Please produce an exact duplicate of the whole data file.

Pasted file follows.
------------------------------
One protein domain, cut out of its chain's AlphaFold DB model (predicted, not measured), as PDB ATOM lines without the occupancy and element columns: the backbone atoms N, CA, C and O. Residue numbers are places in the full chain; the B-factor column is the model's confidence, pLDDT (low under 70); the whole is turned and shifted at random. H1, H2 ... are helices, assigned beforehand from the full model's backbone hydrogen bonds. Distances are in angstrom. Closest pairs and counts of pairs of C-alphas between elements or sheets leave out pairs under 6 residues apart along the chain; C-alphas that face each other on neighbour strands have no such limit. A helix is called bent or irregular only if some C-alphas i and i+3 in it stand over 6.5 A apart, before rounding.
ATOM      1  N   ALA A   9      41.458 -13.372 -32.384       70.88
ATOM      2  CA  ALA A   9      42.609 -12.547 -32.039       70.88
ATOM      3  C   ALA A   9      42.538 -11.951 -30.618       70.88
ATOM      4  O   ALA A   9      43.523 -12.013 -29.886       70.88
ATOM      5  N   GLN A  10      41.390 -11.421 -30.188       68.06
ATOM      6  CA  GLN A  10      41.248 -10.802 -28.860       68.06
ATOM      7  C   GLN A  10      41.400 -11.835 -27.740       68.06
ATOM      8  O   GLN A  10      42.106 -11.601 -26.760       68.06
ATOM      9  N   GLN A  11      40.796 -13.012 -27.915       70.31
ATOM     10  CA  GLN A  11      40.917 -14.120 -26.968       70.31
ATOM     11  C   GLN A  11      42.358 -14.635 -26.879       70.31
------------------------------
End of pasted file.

One protein domain, cut out of its chain's AlphaFold DB model (predicted, not measured), as PDB ATOM lines without the occupancy and element columns: the backbone atoms N, CA, C and O. Residue numbers are places in the full chain; the B-factor column is the model's confidence, pLDDT (low under 70); the whole is turned and shifted at random. H1, H2 ... are helices, assigned beforehand from the full model's backbone hydrogen bonds. Distances are in angstrom. Closest pairs and counts of pairs of C-alphas between elements or sheets leave out pairs under 6 residues apart along the chain; C-alphas that face each other on neighbour strands have no such limit. A helix is called bent or irregular only if some C-alphas i and i+3 in it stand over 6.5 A apart, before rounding.
ATOM      1  N   ALA A   9      41.458 -13.372 -32.384       70.88
ATOM      2  CA  ALA A   9      42.609 -12.547 -32.039       70.88
ATOM      3  C   ALA A   9      42.538 -11.951 -30.618       70.88
ATOM      4  O   ALA A   9      43.523 -12.013 -29.886       70.88
ATOM      5  N   GLN A  10      41.390 -11.421 -30.188       68.06
ATOM      6  CA  GLN A  10      41.248 -10.802 -28.860       68.06
ATOM      7  C   GLN A  10      41.400 -11.835 -27.740       68.06
ATOM      8  O   GLN A  10      42.106 -11.601 -26.760       68.06
ATOM      9  N   GLN A  11      40.796 -13.012 -27.915       70.31
ATOM     10  CA  GLN A  11      40.917 -14.120 -26.968       70.31
ATOM     11  C   GLN A  11      42.358 -14.635 -26.879       70.31